It’s currently very fashionable to lay paving slabs/tiles amongst decorative stone chippings and we love the designs we’ve been seeing so much we thought we’d write a piece on it. We’ve seen this trend building over the last few years and it’s happened as garden design has started to lean a little away from the formal and more to eclectic schemes that use a greater variety of materials. Using paving interspersed in this way does also allow you to incorporate planting inside the paving space, putting bursts of colour and softness into otherwise large expanses of hard landscaping areas. You can also put colour combinations to greater use by introducing colour contrasts in paving sections between your choice of decorative stone and paving.
There is also a construction cost advantage to be had with this method of creating paths and terraces. As the areas with tiles are more spaced out when compared with a fully paved terrace there is less pointing and less expense on the paving itself with more of your area being constructed with the cheaper decorative stone chippings. Not only does this save money on the cost of materials this also saves installation costs. The construction team will spend less time laying the slabs or tiles and of course less time pointing the paving gaps!
For the keen gardener this style of paving gives a wonderful array of options to put more planting into your design scheme, just like Joe Savage Garden Design (above) and Helen Elks-Smith (below) have done with these lovely schemes;
This technique has been used to great effect by some of the garden designers that created gardens within our new displays. We loved the idea because it meant that we could not only show off our paving options but the decorative stone chippings we do too!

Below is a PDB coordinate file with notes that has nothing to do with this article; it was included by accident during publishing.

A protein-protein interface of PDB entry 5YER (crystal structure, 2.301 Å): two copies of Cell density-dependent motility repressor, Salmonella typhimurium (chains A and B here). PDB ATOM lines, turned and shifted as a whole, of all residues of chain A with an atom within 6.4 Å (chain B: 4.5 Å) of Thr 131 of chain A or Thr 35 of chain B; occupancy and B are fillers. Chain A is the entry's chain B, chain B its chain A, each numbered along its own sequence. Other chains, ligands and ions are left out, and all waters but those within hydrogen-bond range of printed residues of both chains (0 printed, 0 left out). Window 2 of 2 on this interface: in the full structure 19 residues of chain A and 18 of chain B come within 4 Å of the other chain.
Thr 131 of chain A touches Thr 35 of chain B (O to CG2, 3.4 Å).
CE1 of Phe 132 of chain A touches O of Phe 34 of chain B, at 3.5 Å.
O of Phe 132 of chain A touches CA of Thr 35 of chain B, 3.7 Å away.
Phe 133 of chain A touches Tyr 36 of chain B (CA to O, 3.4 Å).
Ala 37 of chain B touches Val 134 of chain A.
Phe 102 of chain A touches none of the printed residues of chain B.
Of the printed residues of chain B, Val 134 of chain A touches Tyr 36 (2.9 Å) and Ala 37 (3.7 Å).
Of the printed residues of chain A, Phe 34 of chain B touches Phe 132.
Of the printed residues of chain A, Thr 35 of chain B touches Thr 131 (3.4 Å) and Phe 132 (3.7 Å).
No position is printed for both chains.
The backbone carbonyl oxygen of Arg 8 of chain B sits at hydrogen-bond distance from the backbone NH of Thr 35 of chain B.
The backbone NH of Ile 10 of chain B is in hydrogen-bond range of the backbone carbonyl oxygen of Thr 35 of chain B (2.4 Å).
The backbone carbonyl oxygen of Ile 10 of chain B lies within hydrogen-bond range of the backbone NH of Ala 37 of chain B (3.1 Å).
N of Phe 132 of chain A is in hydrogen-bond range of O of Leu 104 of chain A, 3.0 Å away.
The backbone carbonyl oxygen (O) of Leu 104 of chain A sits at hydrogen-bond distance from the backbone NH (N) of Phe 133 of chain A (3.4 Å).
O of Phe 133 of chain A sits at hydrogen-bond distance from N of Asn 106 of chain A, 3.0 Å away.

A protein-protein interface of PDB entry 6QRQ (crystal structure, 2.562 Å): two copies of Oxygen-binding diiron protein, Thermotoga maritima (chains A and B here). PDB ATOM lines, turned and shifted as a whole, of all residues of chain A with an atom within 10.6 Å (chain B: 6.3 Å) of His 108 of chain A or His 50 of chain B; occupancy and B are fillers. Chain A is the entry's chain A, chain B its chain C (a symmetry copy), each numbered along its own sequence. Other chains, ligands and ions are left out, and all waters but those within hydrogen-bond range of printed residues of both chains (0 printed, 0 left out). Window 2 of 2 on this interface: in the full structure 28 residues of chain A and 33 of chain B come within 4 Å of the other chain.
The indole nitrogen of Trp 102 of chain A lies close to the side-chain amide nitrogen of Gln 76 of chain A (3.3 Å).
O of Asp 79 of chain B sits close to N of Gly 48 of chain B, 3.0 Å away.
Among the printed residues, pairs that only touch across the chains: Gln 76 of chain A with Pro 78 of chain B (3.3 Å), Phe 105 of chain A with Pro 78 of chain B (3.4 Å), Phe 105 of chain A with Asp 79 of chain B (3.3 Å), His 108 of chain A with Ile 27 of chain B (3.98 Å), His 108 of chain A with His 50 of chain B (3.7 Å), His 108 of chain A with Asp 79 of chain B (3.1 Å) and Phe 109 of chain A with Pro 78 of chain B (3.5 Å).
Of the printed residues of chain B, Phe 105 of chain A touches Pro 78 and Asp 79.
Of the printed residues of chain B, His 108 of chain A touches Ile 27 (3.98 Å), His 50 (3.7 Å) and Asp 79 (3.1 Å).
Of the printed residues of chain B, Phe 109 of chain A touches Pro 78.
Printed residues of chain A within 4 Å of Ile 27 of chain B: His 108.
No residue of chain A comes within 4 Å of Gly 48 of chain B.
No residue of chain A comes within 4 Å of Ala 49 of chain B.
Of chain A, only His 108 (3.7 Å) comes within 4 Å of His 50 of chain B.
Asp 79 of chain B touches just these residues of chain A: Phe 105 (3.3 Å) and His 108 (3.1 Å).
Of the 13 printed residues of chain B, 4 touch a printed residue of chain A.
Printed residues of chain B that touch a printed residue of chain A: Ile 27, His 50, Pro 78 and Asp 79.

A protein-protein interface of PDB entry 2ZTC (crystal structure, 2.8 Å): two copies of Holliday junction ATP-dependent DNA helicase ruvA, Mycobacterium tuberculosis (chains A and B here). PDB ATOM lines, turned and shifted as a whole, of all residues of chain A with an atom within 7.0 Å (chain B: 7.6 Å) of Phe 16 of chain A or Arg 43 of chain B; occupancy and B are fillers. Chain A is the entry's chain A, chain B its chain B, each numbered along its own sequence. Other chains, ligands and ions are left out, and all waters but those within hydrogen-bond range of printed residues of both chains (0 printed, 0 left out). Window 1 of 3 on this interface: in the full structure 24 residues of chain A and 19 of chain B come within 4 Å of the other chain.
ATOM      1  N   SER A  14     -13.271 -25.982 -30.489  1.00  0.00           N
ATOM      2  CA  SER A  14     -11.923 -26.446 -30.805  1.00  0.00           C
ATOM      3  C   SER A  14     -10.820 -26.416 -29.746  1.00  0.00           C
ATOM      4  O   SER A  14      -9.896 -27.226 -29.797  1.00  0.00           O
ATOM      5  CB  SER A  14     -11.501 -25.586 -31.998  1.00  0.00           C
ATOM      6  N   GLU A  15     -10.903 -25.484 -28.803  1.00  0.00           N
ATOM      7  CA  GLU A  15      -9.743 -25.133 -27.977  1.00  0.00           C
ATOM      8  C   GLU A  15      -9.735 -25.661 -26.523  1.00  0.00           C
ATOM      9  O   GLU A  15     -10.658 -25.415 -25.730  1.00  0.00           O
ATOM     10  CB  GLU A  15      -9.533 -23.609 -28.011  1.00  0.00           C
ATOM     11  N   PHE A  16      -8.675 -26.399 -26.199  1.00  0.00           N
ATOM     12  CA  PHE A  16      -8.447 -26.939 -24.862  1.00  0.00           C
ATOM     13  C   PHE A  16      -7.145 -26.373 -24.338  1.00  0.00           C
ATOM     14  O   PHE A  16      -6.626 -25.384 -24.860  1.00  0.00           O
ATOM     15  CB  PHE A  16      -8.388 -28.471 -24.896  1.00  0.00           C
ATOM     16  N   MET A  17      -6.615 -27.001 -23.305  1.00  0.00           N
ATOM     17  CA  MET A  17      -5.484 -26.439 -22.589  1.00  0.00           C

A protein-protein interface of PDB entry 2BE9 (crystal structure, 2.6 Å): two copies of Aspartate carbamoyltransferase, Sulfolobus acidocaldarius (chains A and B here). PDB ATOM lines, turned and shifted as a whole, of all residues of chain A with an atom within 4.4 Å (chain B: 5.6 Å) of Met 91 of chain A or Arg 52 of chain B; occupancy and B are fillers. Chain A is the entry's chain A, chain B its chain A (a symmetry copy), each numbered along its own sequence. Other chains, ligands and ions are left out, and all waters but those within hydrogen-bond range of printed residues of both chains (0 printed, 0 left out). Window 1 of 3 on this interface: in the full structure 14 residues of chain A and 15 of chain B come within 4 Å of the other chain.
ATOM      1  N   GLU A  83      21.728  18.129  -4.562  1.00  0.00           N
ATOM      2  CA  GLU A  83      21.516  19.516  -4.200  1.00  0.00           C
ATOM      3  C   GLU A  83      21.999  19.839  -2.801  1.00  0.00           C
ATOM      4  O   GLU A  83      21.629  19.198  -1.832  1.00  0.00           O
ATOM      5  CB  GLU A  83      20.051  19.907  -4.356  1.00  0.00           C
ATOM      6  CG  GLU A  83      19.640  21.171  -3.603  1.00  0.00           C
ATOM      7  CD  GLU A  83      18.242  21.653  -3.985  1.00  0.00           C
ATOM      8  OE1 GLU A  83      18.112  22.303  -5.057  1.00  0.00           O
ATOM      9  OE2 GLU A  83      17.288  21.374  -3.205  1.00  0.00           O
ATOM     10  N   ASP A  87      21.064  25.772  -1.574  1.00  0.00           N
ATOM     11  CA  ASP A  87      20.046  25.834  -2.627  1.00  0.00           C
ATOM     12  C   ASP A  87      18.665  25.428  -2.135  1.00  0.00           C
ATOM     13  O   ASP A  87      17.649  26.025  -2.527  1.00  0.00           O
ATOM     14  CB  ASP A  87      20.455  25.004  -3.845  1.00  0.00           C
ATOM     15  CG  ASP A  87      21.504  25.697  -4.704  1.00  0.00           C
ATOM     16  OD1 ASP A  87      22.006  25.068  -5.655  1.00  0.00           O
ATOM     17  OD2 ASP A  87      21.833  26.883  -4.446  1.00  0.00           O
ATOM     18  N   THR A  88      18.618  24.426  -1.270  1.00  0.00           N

The Construction Side
Take a look at the lower section of the photo above where we have not quite finished with the decorative Slate Chippings. Even though you are producing an area that will be covered partly in loose stone you should still be preparing the sub-base for foot traffic. This means at least 100mm of compressed Type 1 or similar sub-base material. Where the cost and labour saving comes in is the areas that don’t have slabs can just be topped up with a surface dressing of decorative stone. The slabs or tiles will of course still require a full mortar or adhesive bed underneath them and appropriate pointing material in the joins. As an additional recommendation we’ve found this style works best when the level of the stone chippings is slightly below the surface level of the paving surface – this limits the frequency of the stones flicking up onto the paving or out of position when people are using the area.
Maybe we’ll see more of this style of paved area in the future? We hope so.